The Morning Calm Korea Weekly - October 30, 2009

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The Morning Calm is a weekly Command information newspaper published by the Installation Management Command Korea for service members, military family members and civilian employees serving, working and living on U.S. Army Installations throughout the Republic of Korea. To learn more about living and working in Korea visit our website or visit our Flickr site to see images of life in the ROK at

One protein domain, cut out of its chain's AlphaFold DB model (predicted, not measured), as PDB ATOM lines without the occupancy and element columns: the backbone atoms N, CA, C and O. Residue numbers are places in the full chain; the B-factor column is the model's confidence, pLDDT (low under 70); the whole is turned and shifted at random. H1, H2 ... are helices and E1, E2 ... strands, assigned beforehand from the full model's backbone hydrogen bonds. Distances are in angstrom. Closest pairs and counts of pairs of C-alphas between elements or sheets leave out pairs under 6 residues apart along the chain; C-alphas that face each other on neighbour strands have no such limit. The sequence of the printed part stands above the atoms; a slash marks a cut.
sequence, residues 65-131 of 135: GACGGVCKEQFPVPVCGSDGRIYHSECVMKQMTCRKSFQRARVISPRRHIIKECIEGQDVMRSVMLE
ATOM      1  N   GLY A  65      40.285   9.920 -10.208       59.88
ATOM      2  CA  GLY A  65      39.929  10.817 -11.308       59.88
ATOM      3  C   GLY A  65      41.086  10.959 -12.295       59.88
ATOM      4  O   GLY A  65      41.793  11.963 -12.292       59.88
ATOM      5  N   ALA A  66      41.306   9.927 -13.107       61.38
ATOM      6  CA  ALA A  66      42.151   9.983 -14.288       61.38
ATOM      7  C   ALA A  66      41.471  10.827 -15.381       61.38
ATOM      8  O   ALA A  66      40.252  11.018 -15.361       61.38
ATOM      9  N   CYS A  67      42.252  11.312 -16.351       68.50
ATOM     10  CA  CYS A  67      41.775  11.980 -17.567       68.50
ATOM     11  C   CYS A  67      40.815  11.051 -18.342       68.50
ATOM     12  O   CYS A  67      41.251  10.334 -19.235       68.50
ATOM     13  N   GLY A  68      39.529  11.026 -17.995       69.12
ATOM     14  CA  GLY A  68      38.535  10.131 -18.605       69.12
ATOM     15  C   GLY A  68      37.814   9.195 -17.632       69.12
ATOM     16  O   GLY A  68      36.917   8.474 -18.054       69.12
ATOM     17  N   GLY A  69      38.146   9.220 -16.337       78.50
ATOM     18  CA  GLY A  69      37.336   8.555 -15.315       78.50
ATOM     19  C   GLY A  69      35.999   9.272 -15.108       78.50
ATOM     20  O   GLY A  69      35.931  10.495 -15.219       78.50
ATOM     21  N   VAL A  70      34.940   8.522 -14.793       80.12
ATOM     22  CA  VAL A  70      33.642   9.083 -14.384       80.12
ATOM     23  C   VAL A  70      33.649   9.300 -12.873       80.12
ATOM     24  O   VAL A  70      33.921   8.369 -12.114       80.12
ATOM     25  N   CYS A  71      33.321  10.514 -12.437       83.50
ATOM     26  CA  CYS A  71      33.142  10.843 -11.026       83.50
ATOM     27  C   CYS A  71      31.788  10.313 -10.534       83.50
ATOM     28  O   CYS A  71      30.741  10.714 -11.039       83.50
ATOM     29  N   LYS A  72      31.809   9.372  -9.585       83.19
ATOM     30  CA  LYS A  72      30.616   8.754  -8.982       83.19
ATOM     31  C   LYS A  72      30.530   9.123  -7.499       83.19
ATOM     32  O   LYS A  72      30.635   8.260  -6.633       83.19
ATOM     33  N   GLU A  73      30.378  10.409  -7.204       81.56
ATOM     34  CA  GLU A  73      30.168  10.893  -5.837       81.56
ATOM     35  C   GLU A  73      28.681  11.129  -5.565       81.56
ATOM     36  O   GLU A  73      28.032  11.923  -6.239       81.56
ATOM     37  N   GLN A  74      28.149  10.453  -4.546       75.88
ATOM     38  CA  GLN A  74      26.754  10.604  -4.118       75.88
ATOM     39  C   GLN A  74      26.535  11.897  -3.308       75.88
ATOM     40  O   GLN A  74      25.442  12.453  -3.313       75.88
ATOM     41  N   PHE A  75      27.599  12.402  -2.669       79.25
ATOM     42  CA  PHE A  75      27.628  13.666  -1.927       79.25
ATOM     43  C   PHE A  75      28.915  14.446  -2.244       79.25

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  October 30, 2009 ã Volume 8, Issue 4 Published for those serving in the Republic of Korea Downloading the paper from home?Try  Videos featuring local NCO’s now available on fickr: Region News P02 USAG-Red Cloud P05 USAG-Casey P05 USAG-Yongsan P09 USAG-Humphreys P21 USAG-Daegu P25 Army Family Covenant P02 Free Concert P03 Mullen Vows Support P04 Mullen Town Hall P09 Gates China Talks P13 Korean Page P30 GARRISONSOVERVIEW  Year of the NCO Page 16 Yongsan GarrisonFall Festival  FEATURE America’s top warrior Chairman o the Joint Chies o Sta Adm. Mike Mullen speaks to more than 300 Servicemembers and civilians at the Collier Field House last week. For coverage o his visit see Page 4 on the U.S.commitment to the Korean Peninsula and Page 9 or the Yongsan Garrison own Hall coverage. – U.S. Army photo by Dan Tompson  The Morning Calm Published by Installation ManagementCommand - KoreaCommanding General/Publisher: Brig. Gen. John UbertiPublic Affairs Ofcer/Editor: R. Slade WaltersSenior Editor: Dave Palmer USAG-RED CLOUDCommander: Col. Larry A. JacksonPublic Affairs Ofcer: Margaret Banish-DonaldsonCI Ofcer: James F. CunninghamUSAG-YONGSANCommander: Col. David W. HallPublic Affairs Ofcer: David McNallyCI Ofcer: Dan ThompsonStaff Writers: Sgt. Lee Min-hwi, Sgt. Choi Keun-woo,Cpl. Hwang Joon-hyun, Pvt. Kim Hyung-joonUSAG-HUMPHREYSCommander: Col. Joseph P. MoorePublic Affairs Ofcer: Bob McElroyCI Ofcer: Lori YerdonDesigner: Pvt. Baek Joon-wooUSAG-DAEGUCommander: Col. Terry HodgesPublic Affairs Ofcer: Philip Molter CI Ofcer: Mary GrimesStaff Writers: Cpl. Park Kyung-rock, Cpl. Lee Do-damInterns: Gu You-jin, Kang Hye-jinThis Army newspaper is an authorized publication for members of the Department of Defense. Contents of TheMorning Calm Weekly are not necessarily ofcial views of,or endorsed by, the U.S. Government, Department of De-fense, or Department of the Army. The editorial content of this weekly publication is the responsibility of the IMCOM-Korea, Public Affairs, APO AP 96205. Circulation: 9,500Printed by Oriental Press, a private rm in no way con-nected with the U.S. Government, under exclusive writtencontract with the Contracting Command-Korea. Thecivilian printer is responsible for commercial advertising.The appearance of advertising in this publication, includinginserts or supplements, does not constitute endorsementby the U.S. Army or Oriental Press of the products or ser-vices advertised. Everything advertised in this publicationshall be made available for purchase, use or patronagewithout regard to race, religion, gender, national srcin,age, marital status, physical handicap, political afliation,or any other non-merit factor of the purchaser, user or patron. If a violation or rejection of this equal opportunitypolicy by an advertiser is conrmed, the printer shall refuseto print advertising from that source until the violation iscorrected.Oriental Press President: Charles ChongCommercial AdvertisingTelephone: 738-5005 or 723-4253Fax: (02) 790-5795E-mail: oppress@kornet.netMail address: PSC 450, Box 758, APO AP 96206-0758Location: Bldg. 1440, Yongsan, Main PostSUBMISSIONS OR COMMENTS:Phone: DSN 738-4068E-mail: Submitting toThe Morning Calm WeeklySend Letters to the Editor, guest commentaries,story submissions and other all submitted items include a point of con-tact name and telephone number. All items aresubject to editing for content and to insure theyconform with DoD guidelines.IMCOM-K Public Affairsand the Morning Calm Weekly staff are locatedat IMCOM-K, Yongsan Garrison.For information, call 738-4065. Visit us online The Morning Calm ã PAGE 2 NEWS THE MORNING CALM Retiree Corner: Korea Retiree Appreciation Day By Jack Terwiel Military Retiree Assistance Ofce The Korea Retiree Appreciation Day (RAD) will be held onNov 14 in the Main Post Club on Yongsan South Post from0900 to 1500 hours. Dental services such as cleaning and exams will be provided. Medical services, including u shots, H1N1 shots, blood pressure and cholesterol checks will beprovided, and the pharmacy will also provide limited over-the-counter medication.The U.S. Embassy will provide informational support in theareas of passport renewal and application, and Social Security application/verication information. Other agencies such as the VA, Red Cross and MWR will also provide a variety ofsupport services.Retirees and annuitants will also have the opportunityto update their data such as change of address, change of banking information, change of Survivor Benet Plan(SBP) beneciary, or make any other correction to their  Defense Finance and Accounting Service (DFAS) records by submitting their supporting documents to the RSO for processing. The RSO will also be on hand to assist anyoneinterested in applying for Social Security benets. We will also recognize the Retiree Icon of the Year at this year’sRAD.Free lunch will be provided. Gifts and prizes will be provided from AAFES, DECA, VFW, NCOA and other  support agencies. All retirees and their family membersare welcome and encouraged to attend the RAD to takeadvantage of these valuable services being offered.The Korea Retiree Appreciation Day will be hosted by COL Hall, Commander, U.S. Army Garrison, Yongsan. Courtesy of Mark Wade, Retirement Services Ofcer, Areas I & II Leaders afrm commitment to families 8th Army Commander Lt. Gen. Joseph F. Fil Jr. (right) and 8th Army Command Sergeant Major Robert Winzenried sign the Army Family CovenantOct. 23 during the 8th Army Commander’s Off-site Conference. — U.S. Army photo by Cpl. Lee Jae-won  By Cpl. Lee Jae-won 19th Expeditionary Sustainment Command Public Affairs GYEONGJU, Republic of Korea — Eighth U.S. Army senior leadersrearmed their commitment to Army Families during an Army Family Convenant signing ceremony at the 8th Army Commander’s O-siteConerence. According to 8th Army personnel chie (G-1) Col. Steve Shappell, the Army Family Covenant was started in 2007 by senior U.S. Army leaders.“Te covenant is not just a piece o paper reecting great ideals,” saidShappell. “Te Army has put money, serious money, behind the Army Family Covenant. For 2008, the Army Family Covenant represents $1.4billion to improve the quality o lie or Army amilies.” According to 8th U.S. Army Commanding General Lt. Gen. JosephF. Fil Jr., the ceremony was an opportunity or commanders, commandsergeants major and other leaders to show their gratitude and rearmtheir commitment to Army Families.“Te Army Family Covenant arms that we will do everythingin our power to make the lives o our military amilies easier,” saidFil. “We are working hard in Korea to show our military amiliesthrough our words and deeds that they have our enduring gratitudeand unwavering support.”  OCTOBER 30, 2009 NEWS ã PAGE 3 NEWS   Free Concert The Korea America Friendship Society, incooperation with the Seoul Metropolitan CityGangnam District Ofce and Gangnam Foundationfor Arts & Culture, is hosting a special presentationof classical music for the USFK Community onMonday, Nov. 9, 7 p.m., at the Seoul American HighSchool Auditorium. This special Korea AmericaFriendship Concert is free and open to the public.No reservations required. Doors open at 6:30 p.m.For more information, call the USFK Public AffairsOfce, 723-4685 or 723-7669. ‘Korea on Foot’ Photo Exhibitionby Oliver Raw In the spring of 2008, Oliver Raw, a young Britishwriter and photographer set out to walk acrossSouth Korea. He was inspired to make the journeyhaving read about the 19th Century Korean poet,Kim Satgat, who would often undertake longexcursions across the countryside on foot. You willbe able to experience Oliver’s journey for yourself until November 4th at Gallery M near Euljiro 3-gastation. Each photo has a limited edition print of 10and will be available for purchase. Gwanghwamun Reborn : A Brand New PublicSpace in the Heart of Seoul Seoul can now boast of three big “plazas” in itscentral area. Following the opening of Seoul Plazain front of City Hall and Cheonggyecheon Plazaalong the stream of Cheonggyecheon, the latestaddition opened on Aug. 1 in the heart of Seoul.Named after the main gate of nearby GyeongbokgungPalace, Gwanghwamun Plaza is located between thatgate (currently under reconstruction)and GwanghwamunSubway Station along the main avenue of Sejong-ro.The history of the area can be traced back to 1395,when the then newly enthroned Joseon Dynasty builtsix key royal ofces on the left and right sides of theroad leading to Gwanghwamun. In keeping with thetradition, the road is dotted with government complexand ministry buildings to this day, with a few foreignembassies also nearby. Trip to the Royal Tombs of the Joseon Dynasty The Joseon Dynasty began in 1392 and lasted for 519 years. Rarely have any of the world’s royaldynasties lasted for over half a thousand years, butwhat is even more surprising is that the tombs of allthe kings and queens of the Joseon dynasty havebeen preserved until the present day. The roads tothe royal tombs lead travelers to an auspicious place.The sites of the royal tombs were carefully selectedby Feng Shui experts, and the landscape, structures,and architecture surrounding the tombs combined toproduce the highest art form of the time. Royal tombsites are picturesque and places to relax and escapefrom the bustle of the city. A Garden without bamboo, like a day withoutsunshine Bamboo may be universally associated with swordwielding ninjas, crouching tigers and hidden dragons,but Damyang, the northernmost point on the KoreanPeninsula where bamboo grows in abundance, hascornered the market as far as Korea goes. Thereare plenty of attractions in Damyang, but thebamboo is inescapable and seems to pervadeevery aspect of life here. Not to be confused with thesimilar sounding Danyang in Chungcheongbuk-do,Damyang is a beautifully green county, teeming withnature and history. A short hop from Gwangju, it is aplace where the specters of scholars live on in thepavilions and gardens that bear their names. Biodiversity of Suncheonman Bay Suncheon is the ecological capital of Korea. Itrepresents Korea on the United Nations EnvironmentProgramme (UNEP) and shares information onenvironmental conservation with the internationalcommunity. Suncheonman Bay’s vast tidal atsand reed elds offer not only a beautiful landscape,but also incredible biodiversity. Other than the bay,Suncheon has many tourist attractions, includingSeonamsa Temple, which is over 1000 yearsold, and Naganeupseong Folk Village, which hasthatched roofs and dates back to the Joseondynasty, but is still inhabited. Songgwangsa Temple,one of the Korea’s three major temples, is alsolocated in Suncheon, as well as Suncheon DramaFilm Set, where many popular TV dramas andlms have been shot. Visit the Suncheon area toexperience Korea’s history.Sources:,,,, — Noendorsement implied. SIGHTS AND SOUNDS: Off-post events and activities The following entries were excerptedfrom the military police blotters.These entries may be incomplete anddo not imply guilt or innocence.Area I: Underage Drinking; Disorderly Conduct; Subject #1 was observed by MP causing a disturbance at an off-post club, by attempting to damagethe water tank of a toilet in the club.MP detected an odor of an alcoholic beverage emitting from Subject #1’sperson. A check of Subject #1’sID card revealed Subject #1 was under the legal age to consume an alcoholic beverage. Subject #1 was apprehended by MP and transported to the PMO. Due to Subject #1’slevel of intoxication, Subject #1 was processed and released to their unit with instructions to report to the PMOat a later time. On 13 OCT 09, Subject#1 reported to the USAG-Casey PMO,where Subject #1 was advised of their legal rights, which Subject #1 invoked.This is a nal report. Area II: Larceny of Government Property; Unknown person(s),byunknown means, stole a reservedparking space sign and pole froman on-post location. A search of the area for subject(s) and/or witness(es)met with negative results. Victim #1 rendered a written statement attestingto the incident. Estimated cost of loss is unknown. This is a nal report. Area II: Larceny of Government Property; Unknown person(s), by unknown means, stole Victim #1’s front license plate off their vehicle, which was unsecured and unattended adjacent to the Main PX. A search of the area for subject(s) and/or witness(es) met withnegative results. Victim #1 rendered a written sworn statement attesting tothe incident. Estimated cost of loss is unknown. This is a nal report.  Area III:   Larceny of Private Funds; Unknown person(s), by unknown means, removed Victim #1’s debit card at an off- post club, and made ten equal withdrawalsof $87.76 each from an ATM. Thewithdrawals made also incurred a fee of $23.50. A search of the area for subject(s) and/or witness(es) met with negative results. This is a nal report. Area III: Larceny of Private Property;Larceny of Government Property; Unknown person(s), by unknown means, removed Victim #1’s personal clothing and government issuedclothing, which were unsecured andunattended. A search of the area for subject(s) and/or witness(es) met with negative results. Estimated cost of loss is unknown. This is a nal report. Area IV: Traffic Accident Resultingin Damage to Private Property; Obligation for Safe Operation; Subject#1, operating a GOV, struck Victim #1’s vehicle, which was parked, securedand unattended. Damages to Victim #1’s vehicle consisted of scratches tothe front bumper. Subject #1’s vehiclesustained no visible damages. Subject#1 rendered a written sworn statement admitting to the offenses. This is a nal report. Area IV: Larceny of Private Funds; Unknown person(s), by unknown means, gained access to Victim #1’s checking account and made several internet purchases. Victim #1 rendered a written sworn statement attesting to the incident. This is a nal report. MP Blotter  Deoksugung is a walled compound of palaces that was inhabited by various Korean royals until the Japanese occupation around the turn of the20th century. The buildings are of varying construction, some modern, natural sugi, painted wood, and stucco. The palace is located near the Seoul City Hall subway station. — Photo courtesy of Dave Palmer at http://www.   NEWS ã PAGE 4 MORNING CALM NEWS By Sgt. 1st Class Michael J. Carden  American Forces Press Service  YONGSAN GARRISON — As SouthKorea’s military transitions to ull operationalcontrol, it’s important to remember the past 60years o U.S. commitment to the country and tonot waver in that support, the chairman o the Joint Chies o Sta said.Navy Adm. Mike Mullen talked withservicemembers and deense civilians at U.S. Army Garrison Yongsan in Seoul, Korea.He spoke about his earlier meetings with hisSouth Korean counterpart, citing “tremendouschange” on the horizon. Te Korean military isexpected to assume a larger deense responsibility there in April 2012.he alliance will only get stronger, thechairman said, with continued commitmentrom the United States.Te U.S.-South Korea alliance dates to theKorean War in 1950. An armistice was signedin July 1953 with North Korea, unocially ending the war. Te United Nations and U.S.military have maintained a presence in SouthKorea since then.“Sometimes you don’t think about this, butyou are here as a part o that, and sometimes wedon’t think about how signifcant that alliance isin terms o preserving the reedom, preserving thedemocracy that is here in the Republic o Korea,”Mullen said. “We are very much supportive o executing and sustain that alliance.”Mullen spent the previous two days with hisKorean counterparts reviewing the changes andspecifcs o their alliance. One o the changes willbe more command-sponsored amilies and new inrastructure to accommodate them, he said.In December, about 1,700 U.S. troops withamilies were there. Te number has since grownto 3,100. Te chairman said that by the end o 2010 there would be about 4,500 command-sponsored U.S. amilies. Tat number is expectedto grow to 14,000 over the next nine years o so,he added, noting that the Deense Departmentis planning to normalize three-year tour lengthsthere.“Tat’s a big undertaking, and it’s dicult,”the admiral said. “We’ve got to get the schools in, we’ve got to get the housing in, [and] we’ve gotto have the entire inrastructure in the peninsulaupgraded to make sure that we are ready or thattransition.”Mullen also talked about changes occurring with the U.S. military in Iraq and Aghanistan.U.S. and NAO orces are in their ninth yearo fghting in the Middle East, but where there was once doubt in Iraq, security is sustained andIraq now can ocus on building its governmentcapacity, he said. “Most of what’s left in Iraq, quite frankly, ispolitics,” he said. “When they have the electionsin January, we start a pretty rapid drawdown in theMarch timeframe ... from 120,000 troops to about35,000 to 50,000 less than a year from now. “here was no group that made a biggerdierence than men and women in uniorm,” hesaid o the progress made in Iraq. “I’m extremely grateul or your service, or the dierence ... andthe sacrifces that you make.He added that all U.S. orces will be out o Iraq by Dec. 31, 2011, allowing more ocuson securing and building a democracy in Aghanistan.Families also share in the sacriicesservicemembers make in the name o reedomand democracy, the admiral said. Mullen’s wie,Deborah, met with spouses there during theirvisit and also is meeting with spouses o troopsin Japan today. “We try to do this wherever we go to understand what the challenges are for the families,” he said.“We couldn’t do it without family support, so[family] is a big focus for me.” Mullen credits leadership at all levels withinthe military or its ability to adjust to thepersistent conlicts throughout the world. America values the combat experience o today’smilitary, and maintaining that knowledge iscritical to the uture armed orces, he said.“I we don’t do that well, we will in act bein a much more dicult situation at a time where things are changing and the pace willcontinue or the oreseeable uture,” he said.“Lead exceptionally well. It’s an enormously challenging time.” ‘Turtle Ship’ reenlistment  Master Chief Petty Ofcer of the Navy (MCPON) Rick West reenlists Chief Culinary SpecialistArnold Lagat, of Maui, Hawaii, on the “Turtle Ship” at the Republic of Korea Naval Academy. Westvisited Korea to meet with Sailors and was the guest speaker at the 234th Navy Birthday Ball in Seoul. — U.S. Navy photo by Mass Communication Specialist 1st Class Bobbie G. Attaway  Mullen Vows Continued Support of Korea